THE SOLDIERS EAT C-RATIONS AND DRINK RAIN WATER !

HOPING & PRAYING TO SURVIVE ANOTHER DAY AND NOT GET THEIR LEGS BLOWN UP OR WORST INTO SMITTENS!

WE THE EX COMRADE IN ARMS WILL NOT SIT STILL AND WE SHALL ALL RISE AND STAND UP AND BE COUNTED!

WE SHALL FIGHT ON FOR THE BETTERMENT OF ALL THE EX SOLDIERS, THE MEN WHO SERVED THE KING & THIS COUNTRY...

THE KING MUST BE OUR LAST CHANCE IF EVERYTHING ELSE AILS...REMEMBER HE COMMISSIONED US NOT THE PEE M! OR UMNO OR BN !

WE HAVE BEEN SQUEEZED OF EVERY DROP OF BLOOD FROM AGE 18YRS OLD TILL 21 YRS FOR A SOLDIER...

OFFICERS RETIRE AS AND WHEN THEY FEEL THEY WANT TO AFTER 20YEARS!

SO AFTER ALL BLOOD IS DRAINED OUT WE ARE DISCARDED..

GULA DI PERAH...HAMPES DI BUANG..JUST AN OLD MALAY PROVERB!

I STRONGLY SUGGEST IN THE FUTURE ALL MINISTERS AND ADUN'S & MP's SHOULD BE SENT FOR MILITARY TRAINING, MAKE IT COMPULSORY...JUST TO LET THEM FEEL WHAT IT IS LIKE TO BE A SOLDIER!

BETTER STILL SEND THEM TO SOMALIA..AT LEAST FOR A MONTH.

HAVE A TASTE OF WHAT CIVIL UNREST AND CIVIL WAR IS ALL ABOUT..IF THEY THINK THEY WANT TO TURN THIS COUNTRY INTO A POLITICAL CIRCUS...

MINSTERS TALK NONSENSE AND THEY NO NOTHING ABOUT WARS AND CONFLICTS

AT THE END OF THE DAY EVERYBODY LOSSES...NOBODY GAINS NO NOTHING!

Buat kerja bodoh namanya...

zulu said...

Dato’

Like many others I have accumulated a fair bit of “flying hours” in my years of service. I have also personally known many ‘Heroes of the Sky’ who had taken the extreme risks to support our missions. These unsung heroes were too humble to tell the stories, they had simply shrugged it off as ‘part of the job’. These pilots had been taught to Serve to Lead. Never to complain. I salute their leadership, their commitments, their skills and their prayers. But mostly their prayers which were blessed as I live to tell their stories, hopefully to the present top brasses in the air force, so that those currently serving will still remember to Serve to Lead.

Many of us, I am sure will remember our pilots flying in near zero visibility or caught into electrical thunder storms over our mountain ranges. How rain and water would get into the Nuri’s engine compartment because the covers could not close securedly and the pilot’s change of composure when more than one red warning light would have triggered off.

In the mid sixties, Tawau airport had no night landing facilities. The weekly Dart Herald scheduled flight from KL to Tawau, via Labuan and KK would take almost the full day, ETA Tawau was usually around 1800 hours. My first operational tour was to Sabatik Island off Tawau. Our flight to Tawau was boring with a delay in Labuan, until we were caught with a storm brewing in our rear as we flew to Tawau. The ETA was at least 2000 hours and there was NO TURNING BACK to Labuan or KK. 5 Bde was alerted of our late arrival and all the army vehicles in Tawau Camp were lined up on both sides of the runway. We landed safely. Those who flew into Tawau airport also knows that it had a very short runway and that the approach was always from the sea and at the other end of the runway was Bukit Nonokan. The pilot had only one shot during the finals as he came in. He must touch down at the threshold or he will run into the hill. No ABS brakes.

I salute the pilots who flew the Caribou. For each time I was on board, the Air QM would not fail to seek my or other passengers’ assistance. He would instruct us to “ Tolong saya pegang ini Tuan, Jangan letak sehingga saya akan beri tahu nanti” So many things ‘longar’ in the Caribou that it was a miracle it could fly. But fly they did, our Heroes of the Sky.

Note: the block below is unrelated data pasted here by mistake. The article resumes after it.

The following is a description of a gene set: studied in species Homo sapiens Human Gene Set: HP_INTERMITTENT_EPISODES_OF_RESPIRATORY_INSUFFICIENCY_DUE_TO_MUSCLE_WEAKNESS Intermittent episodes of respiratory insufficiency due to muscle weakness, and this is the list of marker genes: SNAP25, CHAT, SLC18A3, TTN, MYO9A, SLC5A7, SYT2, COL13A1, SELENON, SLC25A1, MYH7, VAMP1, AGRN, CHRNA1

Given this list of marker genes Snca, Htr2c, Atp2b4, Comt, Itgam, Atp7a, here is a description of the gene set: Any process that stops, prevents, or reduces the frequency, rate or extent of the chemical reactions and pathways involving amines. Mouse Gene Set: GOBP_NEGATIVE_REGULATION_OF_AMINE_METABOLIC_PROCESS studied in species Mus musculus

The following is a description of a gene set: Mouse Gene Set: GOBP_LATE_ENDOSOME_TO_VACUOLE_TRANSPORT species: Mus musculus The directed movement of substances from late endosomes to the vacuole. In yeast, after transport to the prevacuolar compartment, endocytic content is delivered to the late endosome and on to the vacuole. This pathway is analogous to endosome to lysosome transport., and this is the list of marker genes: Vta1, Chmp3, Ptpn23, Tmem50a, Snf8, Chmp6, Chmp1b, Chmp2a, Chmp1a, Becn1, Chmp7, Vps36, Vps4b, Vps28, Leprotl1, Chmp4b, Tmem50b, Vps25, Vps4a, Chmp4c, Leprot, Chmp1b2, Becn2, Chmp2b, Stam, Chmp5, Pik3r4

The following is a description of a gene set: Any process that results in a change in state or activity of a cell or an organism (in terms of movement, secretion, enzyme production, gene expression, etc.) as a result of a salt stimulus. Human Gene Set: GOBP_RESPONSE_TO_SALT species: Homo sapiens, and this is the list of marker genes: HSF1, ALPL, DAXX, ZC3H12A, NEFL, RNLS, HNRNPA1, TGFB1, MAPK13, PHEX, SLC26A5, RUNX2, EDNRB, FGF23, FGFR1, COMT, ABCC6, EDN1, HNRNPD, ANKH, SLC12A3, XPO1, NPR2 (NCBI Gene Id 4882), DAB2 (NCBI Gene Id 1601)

nxforget said...

komando,

A reasonable proposal to get ADUN & MP to undergo military training and be sent to war torn zone.

Hopefully, that will bring out some senses in them and not turn the country into circus.

But,on second thought, the reverse could also take effect. They could also become warmongers like the Bush'es.

ArshadRaji said...

Dear All,

There are certainly lots to tell by the pilots who service the 60's right thru end of 80's.
I only hope some one can document each and everyone's experiences, and have it published.
Their experiences are vastly different from today's pilots.
Can some start the documentation please.

taming said...

Those brave helicopter pilots have
sacrificed their lives so that others may live to enjoy peace in this country.

If the Minister of Defence, KSU, PAT and COAF were to refer to respective CITATIONS of JPPs, PTUs and KPKs recepients, they would be convinced that they too deserve similar allowances though the amount may vary. They should have done better "homework" before announcing the new allowances for SP and PGB!

I spoke to some senior ex-RMAF officers who were former commanders of some of the PTU, KPK recepients and wrote citations on them. They wished the country could award PGBs to dozens of pilots of No.3 Sqn RMAF for the year 1978/1979 during which more than 13 times the RMAF Nuris were shot by the Communist Terrorists (CTs) in the Malaysia/Thailand border. They felt hurt and upset knowing the authorities neglet the PTU and KPK recepients and wished that they had written PGB citations for all those guys.

I also learn that except for one Nuri helicopter which crashed after being shot and suffered total loss of lives, all helicopters and the crew survived the shooting incidents. The brave and professional handling of the machines and with the Grace of the God, they live to receive their medals which now NOBODY cares.

I feel that JPP, PTU and KPK recepients deserve to be accordingly given similar allowances which are accorded to SP and PGB recepients.